Lloyd: No problems with National Exams

Lloyd: No problems with National Exams

NASSAU, BAHAMAS — Minister of Education Jeffrey Lloyd yesterday disputed reports that there were challenges with the start of the National Examinations.

“I have no confirmation of those allegations, none whatsoever,” Lloyd told reporters outside Cabinet.

“Every single investigation and assessment that I have discovered as of this morning is that the examinations went on very well, not a problem.”

On Monday, Bahamas Union of Teachers (BUT) President advised in a statement that she had received reports the sitting of the BJC and BGCSE examinations had been experiencing several hiccups.

Those included the late arrival of MOE officials to some schools, the late start of examinations to at least one center, classrooms not cleaned, untrained invigilators, and poor social distancing.

“It is no surprise because the Ministry of Education officials has difficulty implementing procedures under normal circumstances,” Wilson said.

“When education officials ignore comma sense recommendations and best practices that have been tried and proven before in The Bahamas and other jurisdictions then what can be expected.

“I just hope for the sake of our nation’s youth that the Ministry of Education gets its act together and review the mistakes of Day 1 and improve tomorrow and the days and weeks ahead.”

Wilson further questioned the “reliability, validity, and integrity” of these examinations given the concerns and “the absence of Cambridge University’s direct involvement and the important role they play in the inspection of examination centers and their observation and unannounced oversight of actual exams.”

In. a statement yesterday, the Ministry of Education denounced the BUT president’s recent comments as “disingenuous” and “unsubstantiated” charges designed to create public panic.

“All over the Caribbean on July 13, students were sitting down to take their CXC Examinations, the same day as Bahamian students began to sit their BJCs and BGCSEs, it read.

“We in the Ministry of Education hold to the belief that the students of The Bahamas are no less competent than are their Caribbean counterparts, and it is certainly an indictment of students, parents, and teachers who have preparing students for these exams for the past three years, for the BUT President to consistently state otherwise.”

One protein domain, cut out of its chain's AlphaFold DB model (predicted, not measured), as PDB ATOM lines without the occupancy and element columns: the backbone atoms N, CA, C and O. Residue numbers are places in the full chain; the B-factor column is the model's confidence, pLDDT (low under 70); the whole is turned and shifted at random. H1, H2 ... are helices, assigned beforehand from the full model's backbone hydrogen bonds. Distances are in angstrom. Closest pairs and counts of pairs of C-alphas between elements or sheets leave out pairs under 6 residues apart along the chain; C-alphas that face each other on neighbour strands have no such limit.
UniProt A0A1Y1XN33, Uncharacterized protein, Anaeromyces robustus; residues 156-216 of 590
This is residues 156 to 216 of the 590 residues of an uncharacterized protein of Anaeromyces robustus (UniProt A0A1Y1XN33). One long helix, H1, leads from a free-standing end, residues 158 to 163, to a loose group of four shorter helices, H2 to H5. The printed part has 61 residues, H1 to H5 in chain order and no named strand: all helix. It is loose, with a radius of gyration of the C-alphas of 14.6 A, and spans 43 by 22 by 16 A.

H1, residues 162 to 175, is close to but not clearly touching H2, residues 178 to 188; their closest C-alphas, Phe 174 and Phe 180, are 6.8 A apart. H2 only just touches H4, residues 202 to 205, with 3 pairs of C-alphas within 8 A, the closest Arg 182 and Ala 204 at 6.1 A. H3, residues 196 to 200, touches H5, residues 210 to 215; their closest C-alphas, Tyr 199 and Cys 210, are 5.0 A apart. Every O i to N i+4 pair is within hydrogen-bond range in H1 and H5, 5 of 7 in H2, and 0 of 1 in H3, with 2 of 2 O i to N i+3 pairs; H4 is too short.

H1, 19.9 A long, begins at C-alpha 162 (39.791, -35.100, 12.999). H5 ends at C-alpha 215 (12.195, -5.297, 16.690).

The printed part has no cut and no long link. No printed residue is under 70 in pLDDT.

Lloyd insisted yesterday that there was sufficient planning that went into putting on the National Examinations and chastised critics for hindering the process.

“It is regrettable to me and personally disappointing that agents of inspiration and continued transformation and motivation for young people at this time in our national circumstance would provide instead of those motivations and inspiration, more of a defeatist and disappointing posture,” he said.

“If COVID-19 isn’t enough of a despondent reality for so many people, why would those in the education sphere not spark inspiration and motivation and encouragement of our young people?”

Testing in Inagua

Yesterday, Clarice Bain, an Inagua mother, told Eyewitness News that her daughter and other students were unable to sit their Electrical examination because an invigilator didn’t make it to the island on time.

“Nobody came and they were supposed to take the exam this morning,” Bain said.

“So you ain’t know what is what, you ain’t hearing nothing else, they didn’t say whether it is going to be put off for another time.

“I’m feeling sad about it because the children were already prepared for it, so it makes it seems as if they forget about the kids in Inagua.

“They told them they have to sit these exams – the BGCSE, and BJC – and now that the children are prepared to sit it, nobody showed up, no one called to say nothing, or whether they are going to sit it another time.

“I’m just lost for words.”

Bain said the night before, she reached out to the teacher and principal of the school for clarity but was told that they were unsure of the process.

She noted that the island only receives flights on Mondays and Fridays.

“It’s not like they are not prepared for it and the teacher was really working with them online and even in the class for the past two weeks but he cannot sit in the class with the children and they told them that they would have to send someone in for the exams,” she said.

The Bahamas remains in a state of emergency until July 31, under a 10 pm to 5 am curfew.